Shane Borland, endearingly called “Shan-o” by friends and family, can be found cruising the California coast looking for swells, chasing big waves on the North Shore and around the world, or tearing up the skate park at national contests. At newly-turned 17 years of age, he’s a two sport-anomaly.
As to be expected, Shane’s caught the attention of surf and skate big names, all agreeing that this grom’s got skills, and a promising future ahead.
Shane brings something refreshing to the table, both as an individual and a top-ranked amateur skater and surfer. Whether it’s youthfulness, or an uncomplicated love for what he does, we enjoyed chatting with him for Waiakea’s #SweatClean Summer Series.
Waiakea: When did you start skating and surfing?
Shane: I was 3 years old when I first started surfing, but I’ve always kind of skated. I would hang out at the park and skate when my Dad and brother were in the water surfing.
W: Skate vs. surf? Do you have a favorite?
S: I don’t really have a favorite. I mean, surfing and competing is awesome because you get to travel a lot and meet new people. Fiji was pretty cool; probably one of my favorite places I’ve traveled to so far. We stayed on Tavarua Island which was super small. You can walk around the entire island. All of the locals were super nice.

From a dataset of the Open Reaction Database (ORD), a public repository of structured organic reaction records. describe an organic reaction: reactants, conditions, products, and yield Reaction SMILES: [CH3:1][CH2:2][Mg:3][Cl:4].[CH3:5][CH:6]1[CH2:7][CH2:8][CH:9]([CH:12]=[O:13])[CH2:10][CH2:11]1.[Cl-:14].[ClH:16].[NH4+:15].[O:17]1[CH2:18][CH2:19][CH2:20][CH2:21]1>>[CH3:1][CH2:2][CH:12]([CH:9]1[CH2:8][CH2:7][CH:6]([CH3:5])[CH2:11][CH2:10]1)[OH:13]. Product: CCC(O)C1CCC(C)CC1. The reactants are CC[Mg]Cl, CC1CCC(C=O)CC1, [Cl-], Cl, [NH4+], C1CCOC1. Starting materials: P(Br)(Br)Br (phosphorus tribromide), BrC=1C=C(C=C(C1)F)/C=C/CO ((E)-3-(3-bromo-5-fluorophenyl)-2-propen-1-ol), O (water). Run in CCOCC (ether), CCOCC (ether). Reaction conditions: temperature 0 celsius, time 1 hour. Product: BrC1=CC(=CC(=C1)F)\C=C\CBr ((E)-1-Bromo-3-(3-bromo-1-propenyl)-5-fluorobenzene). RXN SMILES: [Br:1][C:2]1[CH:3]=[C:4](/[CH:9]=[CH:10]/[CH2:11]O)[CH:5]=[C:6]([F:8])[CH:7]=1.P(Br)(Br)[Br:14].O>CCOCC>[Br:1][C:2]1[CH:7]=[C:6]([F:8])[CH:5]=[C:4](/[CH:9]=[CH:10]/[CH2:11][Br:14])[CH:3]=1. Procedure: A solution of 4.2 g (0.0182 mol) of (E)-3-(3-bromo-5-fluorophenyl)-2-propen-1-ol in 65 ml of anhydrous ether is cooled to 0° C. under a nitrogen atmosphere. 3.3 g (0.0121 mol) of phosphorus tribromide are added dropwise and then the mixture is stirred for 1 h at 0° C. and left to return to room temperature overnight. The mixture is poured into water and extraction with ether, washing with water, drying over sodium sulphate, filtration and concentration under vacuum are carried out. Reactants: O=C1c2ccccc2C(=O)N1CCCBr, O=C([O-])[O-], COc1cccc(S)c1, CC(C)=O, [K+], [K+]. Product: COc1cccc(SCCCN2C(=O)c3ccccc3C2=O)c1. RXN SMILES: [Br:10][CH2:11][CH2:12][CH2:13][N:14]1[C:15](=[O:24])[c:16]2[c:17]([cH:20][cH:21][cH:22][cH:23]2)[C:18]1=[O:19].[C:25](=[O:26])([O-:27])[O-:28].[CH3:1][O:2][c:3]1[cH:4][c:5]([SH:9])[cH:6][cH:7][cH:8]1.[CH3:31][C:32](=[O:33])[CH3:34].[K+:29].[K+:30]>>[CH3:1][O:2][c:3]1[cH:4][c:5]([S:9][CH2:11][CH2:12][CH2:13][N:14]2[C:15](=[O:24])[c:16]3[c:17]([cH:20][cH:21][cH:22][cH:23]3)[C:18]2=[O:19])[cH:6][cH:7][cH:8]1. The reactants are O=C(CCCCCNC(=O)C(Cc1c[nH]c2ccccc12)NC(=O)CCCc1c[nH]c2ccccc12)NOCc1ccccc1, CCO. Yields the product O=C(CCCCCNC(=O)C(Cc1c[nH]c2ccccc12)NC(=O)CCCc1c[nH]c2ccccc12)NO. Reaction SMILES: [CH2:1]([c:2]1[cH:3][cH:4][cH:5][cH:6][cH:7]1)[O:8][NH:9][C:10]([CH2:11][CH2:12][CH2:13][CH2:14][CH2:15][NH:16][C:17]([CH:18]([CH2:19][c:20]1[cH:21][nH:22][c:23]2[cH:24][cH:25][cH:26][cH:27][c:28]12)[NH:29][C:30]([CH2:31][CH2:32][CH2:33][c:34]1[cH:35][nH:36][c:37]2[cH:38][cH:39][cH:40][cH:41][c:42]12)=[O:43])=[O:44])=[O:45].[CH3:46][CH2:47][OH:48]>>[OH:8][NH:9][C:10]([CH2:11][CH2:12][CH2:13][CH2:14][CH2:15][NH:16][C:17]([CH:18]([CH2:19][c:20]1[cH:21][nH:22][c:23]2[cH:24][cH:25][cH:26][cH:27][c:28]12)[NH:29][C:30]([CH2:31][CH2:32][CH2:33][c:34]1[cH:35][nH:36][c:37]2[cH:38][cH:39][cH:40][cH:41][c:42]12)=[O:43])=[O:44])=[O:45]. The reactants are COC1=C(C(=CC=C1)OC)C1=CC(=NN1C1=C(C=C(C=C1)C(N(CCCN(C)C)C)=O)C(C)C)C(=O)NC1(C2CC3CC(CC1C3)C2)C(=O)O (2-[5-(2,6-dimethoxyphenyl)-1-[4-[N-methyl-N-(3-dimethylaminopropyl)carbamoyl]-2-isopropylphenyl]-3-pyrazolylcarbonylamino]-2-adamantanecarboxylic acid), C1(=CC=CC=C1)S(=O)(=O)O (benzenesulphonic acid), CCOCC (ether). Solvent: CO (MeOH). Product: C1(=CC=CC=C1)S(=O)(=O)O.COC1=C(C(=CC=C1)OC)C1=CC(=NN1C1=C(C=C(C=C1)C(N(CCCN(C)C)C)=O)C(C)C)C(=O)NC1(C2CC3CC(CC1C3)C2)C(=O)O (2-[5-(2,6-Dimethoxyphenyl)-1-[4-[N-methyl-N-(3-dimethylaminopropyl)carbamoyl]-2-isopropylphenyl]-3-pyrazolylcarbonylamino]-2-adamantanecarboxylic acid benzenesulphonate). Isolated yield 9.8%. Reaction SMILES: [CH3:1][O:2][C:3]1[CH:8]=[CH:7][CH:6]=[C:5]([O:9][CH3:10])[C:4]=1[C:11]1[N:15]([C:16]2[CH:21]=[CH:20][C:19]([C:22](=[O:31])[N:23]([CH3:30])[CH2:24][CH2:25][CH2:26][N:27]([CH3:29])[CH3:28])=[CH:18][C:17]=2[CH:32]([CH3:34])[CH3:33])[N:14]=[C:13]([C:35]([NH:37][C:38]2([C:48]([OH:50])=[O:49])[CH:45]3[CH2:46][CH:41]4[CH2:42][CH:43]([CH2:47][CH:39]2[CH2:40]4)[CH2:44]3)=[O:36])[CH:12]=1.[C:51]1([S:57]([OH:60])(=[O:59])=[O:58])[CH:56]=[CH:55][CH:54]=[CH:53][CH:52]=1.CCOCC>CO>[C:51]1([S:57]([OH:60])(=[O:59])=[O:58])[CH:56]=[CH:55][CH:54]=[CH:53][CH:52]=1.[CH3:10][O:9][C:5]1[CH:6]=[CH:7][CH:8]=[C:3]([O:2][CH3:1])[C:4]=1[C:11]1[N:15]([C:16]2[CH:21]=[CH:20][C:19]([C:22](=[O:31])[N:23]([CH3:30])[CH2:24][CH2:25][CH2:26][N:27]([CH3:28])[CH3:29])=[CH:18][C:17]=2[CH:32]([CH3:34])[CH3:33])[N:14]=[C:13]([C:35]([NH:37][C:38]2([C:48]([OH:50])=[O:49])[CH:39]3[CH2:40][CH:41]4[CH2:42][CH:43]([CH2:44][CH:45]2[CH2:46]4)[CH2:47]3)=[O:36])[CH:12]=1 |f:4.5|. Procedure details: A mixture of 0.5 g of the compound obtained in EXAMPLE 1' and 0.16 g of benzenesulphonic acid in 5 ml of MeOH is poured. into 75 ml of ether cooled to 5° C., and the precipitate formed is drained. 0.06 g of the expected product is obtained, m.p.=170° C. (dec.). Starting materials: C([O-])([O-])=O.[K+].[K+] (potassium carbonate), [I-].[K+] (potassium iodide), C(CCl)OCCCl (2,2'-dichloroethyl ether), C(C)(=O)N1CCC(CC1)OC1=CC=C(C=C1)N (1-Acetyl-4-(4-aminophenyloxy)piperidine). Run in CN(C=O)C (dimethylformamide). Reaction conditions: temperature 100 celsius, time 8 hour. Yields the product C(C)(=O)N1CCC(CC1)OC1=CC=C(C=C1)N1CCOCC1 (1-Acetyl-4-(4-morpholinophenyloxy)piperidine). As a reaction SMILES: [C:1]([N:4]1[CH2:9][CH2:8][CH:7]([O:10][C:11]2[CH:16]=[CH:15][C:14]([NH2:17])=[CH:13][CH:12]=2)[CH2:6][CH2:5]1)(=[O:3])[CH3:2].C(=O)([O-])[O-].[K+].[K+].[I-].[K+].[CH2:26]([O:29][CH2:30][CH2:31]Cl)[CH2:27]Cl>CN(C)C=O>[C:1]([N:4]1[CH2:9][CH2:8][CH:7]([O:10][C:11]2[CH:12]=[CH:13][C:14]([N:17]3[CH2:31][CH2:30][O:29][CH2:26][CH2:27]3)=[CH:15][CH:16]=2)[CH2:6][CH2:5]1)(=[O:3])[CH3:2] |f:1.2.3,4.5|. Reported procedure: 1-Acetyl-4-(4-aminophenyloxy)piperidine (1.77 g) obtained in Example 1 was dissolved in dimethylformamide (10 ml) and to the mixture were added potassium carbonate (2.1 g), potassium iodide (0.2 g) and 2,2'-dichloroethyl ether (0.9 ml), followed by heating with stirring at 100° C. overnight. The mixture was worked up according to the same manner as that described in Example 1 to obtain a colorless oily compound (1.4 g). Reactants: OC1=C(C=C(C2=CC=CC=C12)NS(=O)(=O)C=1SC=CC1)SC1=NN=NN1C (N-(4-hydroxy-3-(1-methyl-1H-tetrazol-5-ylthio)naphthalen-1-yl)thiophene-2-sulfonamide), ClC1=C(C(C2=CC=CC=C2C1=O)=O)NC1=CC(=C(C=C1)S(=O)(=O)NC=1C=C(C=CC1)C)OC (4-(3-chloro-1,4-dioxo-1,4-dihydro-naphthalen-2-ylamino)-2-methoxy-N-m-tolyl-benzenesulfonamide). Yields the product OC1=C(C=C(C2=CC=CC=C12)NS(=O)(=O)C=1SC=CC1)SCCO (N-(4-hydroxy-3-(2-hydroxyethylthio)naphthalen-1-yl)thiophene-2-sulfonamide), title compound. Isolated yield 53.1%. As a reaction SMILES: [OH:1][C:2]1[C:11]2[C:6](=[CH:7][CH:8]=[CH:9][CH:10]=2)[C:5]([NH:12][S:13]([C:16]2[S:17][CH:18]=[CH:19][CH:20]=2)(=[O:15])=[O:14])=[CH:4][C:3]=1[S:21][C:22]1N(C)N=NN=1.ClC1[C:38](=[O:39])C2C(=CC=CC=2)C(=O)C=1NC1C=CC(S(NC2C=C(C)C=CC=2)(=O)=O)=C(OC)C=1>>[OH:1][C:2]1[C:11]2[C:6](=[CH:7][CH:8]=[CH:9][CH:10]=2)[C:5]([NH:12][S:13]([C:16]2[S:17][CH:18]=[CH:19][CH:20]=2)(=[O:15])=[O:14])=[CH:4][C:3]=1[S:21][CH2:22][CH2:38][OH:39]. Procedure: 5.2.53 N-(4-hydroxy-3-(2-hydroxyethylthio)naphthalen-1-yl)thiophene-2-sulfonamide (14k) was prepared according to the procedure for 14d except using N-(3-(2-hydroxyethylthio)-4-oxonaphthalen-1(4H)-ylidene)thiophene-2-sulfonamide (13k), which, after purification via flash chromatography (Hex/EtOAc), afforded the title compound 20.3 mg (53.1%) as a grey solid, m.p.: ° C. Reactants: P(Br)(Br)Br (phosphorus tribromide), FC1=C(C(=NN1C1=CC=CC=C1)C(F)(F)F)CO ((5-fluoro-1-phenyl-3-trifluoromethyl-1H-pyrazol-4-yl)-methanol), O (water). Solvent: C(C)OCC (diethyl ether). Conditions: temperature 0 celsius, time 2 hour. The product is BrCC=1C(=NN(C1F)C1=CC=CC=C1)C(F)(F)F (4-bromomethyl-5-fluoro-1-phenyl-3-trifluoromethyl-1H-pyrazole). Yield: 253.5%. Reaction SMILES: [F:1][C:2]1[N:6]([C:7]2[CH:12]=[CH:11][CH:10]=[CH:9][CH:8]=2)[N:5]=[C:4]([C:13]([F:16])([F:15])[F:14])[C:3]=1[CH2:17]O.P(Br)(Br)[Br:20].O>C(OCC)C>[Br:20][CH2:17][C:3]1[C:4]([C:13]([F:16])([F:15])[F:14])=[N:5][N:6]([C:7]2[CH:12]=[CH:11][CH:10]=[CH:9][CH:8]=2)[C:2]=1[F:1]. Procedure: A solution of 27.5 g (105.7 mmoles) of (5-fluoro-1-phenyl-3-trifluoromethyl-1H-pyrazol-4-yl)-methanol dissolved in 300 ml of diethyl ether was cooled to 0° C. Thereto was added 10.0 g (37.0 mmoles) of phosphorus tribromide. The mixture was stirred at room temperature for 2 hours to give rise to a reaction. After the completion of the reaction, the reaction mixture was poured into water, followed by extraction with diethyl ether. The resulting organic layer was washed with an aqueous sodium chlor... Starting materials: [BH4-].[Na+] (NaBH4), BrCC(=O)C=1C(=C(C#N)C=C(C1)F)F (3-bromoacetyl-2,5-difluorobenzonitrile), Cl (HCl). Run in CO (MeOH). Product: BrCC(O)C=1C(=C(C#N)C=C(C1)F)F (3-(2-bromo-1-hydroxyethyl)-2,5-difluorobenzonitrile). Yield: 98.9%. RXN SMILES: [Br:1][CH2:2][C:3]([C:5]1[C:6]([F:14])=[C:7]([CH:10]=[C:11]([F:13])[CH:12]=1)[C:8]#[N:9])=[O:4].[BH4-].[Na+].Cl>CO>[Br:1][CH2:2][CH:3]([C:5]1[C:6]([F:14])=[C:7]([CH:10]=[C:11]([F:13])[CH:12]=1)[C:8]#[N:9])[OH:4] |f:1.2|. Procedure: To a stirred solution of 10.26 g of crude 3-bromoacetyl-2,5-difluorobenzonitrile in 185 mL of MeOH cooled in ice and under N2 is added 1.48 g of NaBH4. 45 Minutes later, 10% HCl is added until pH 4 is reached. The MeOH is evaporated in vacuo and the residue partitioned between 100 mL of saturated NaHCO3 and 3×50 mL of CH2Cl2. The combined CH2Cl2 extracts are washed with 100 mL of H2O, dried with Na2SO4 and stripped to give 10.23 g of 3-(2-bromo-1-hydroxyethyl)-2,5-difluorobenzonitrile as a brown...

The cool thing about skating is that the skate park is always there. Surfing is dependent on the waves. Skate culture is kind of unique too; everyone is really friendly and supportive even when you’re new. You don’t really run into localism which can happen when you’re out surfing sometimes.
W: Any shark encounters? Does it ever cross your mind?
S: I’ve seen them before when I’ve been out in the water, but haven’t had any issues.
Sometimes when it’s super deep, dark water and you’re sitting out there alone, it’ll cross your mind, but otherwise not really.
W: What is the number one thing that keeps you getting back on your board everyday?
S: I do it because I love it and that’s why I’m not going to stop. I’m committed, so I want to try and do the best I can. If the waves suck, I skate, so I’m always practicing.
W: Where do you see yourself 5 years from now?
S: I want to be traveling a lot. I love filming and making videos of surfing and skating. There’s a group of guys that travel, surf, and film that I look up to. I’d love to be doing that eventually.
W: What advice do you have for someone your age who wants to pursue their passion, but is afraid to do so?
S: Don’t be scared, go for it. The way I look at it, if you’re trying to be a surfer, surf a lot, and have fun. I see a lot of kids get burnt out because their parents are pushing them pretty hard to do well in contests. I think it’s important to remember to just have fun.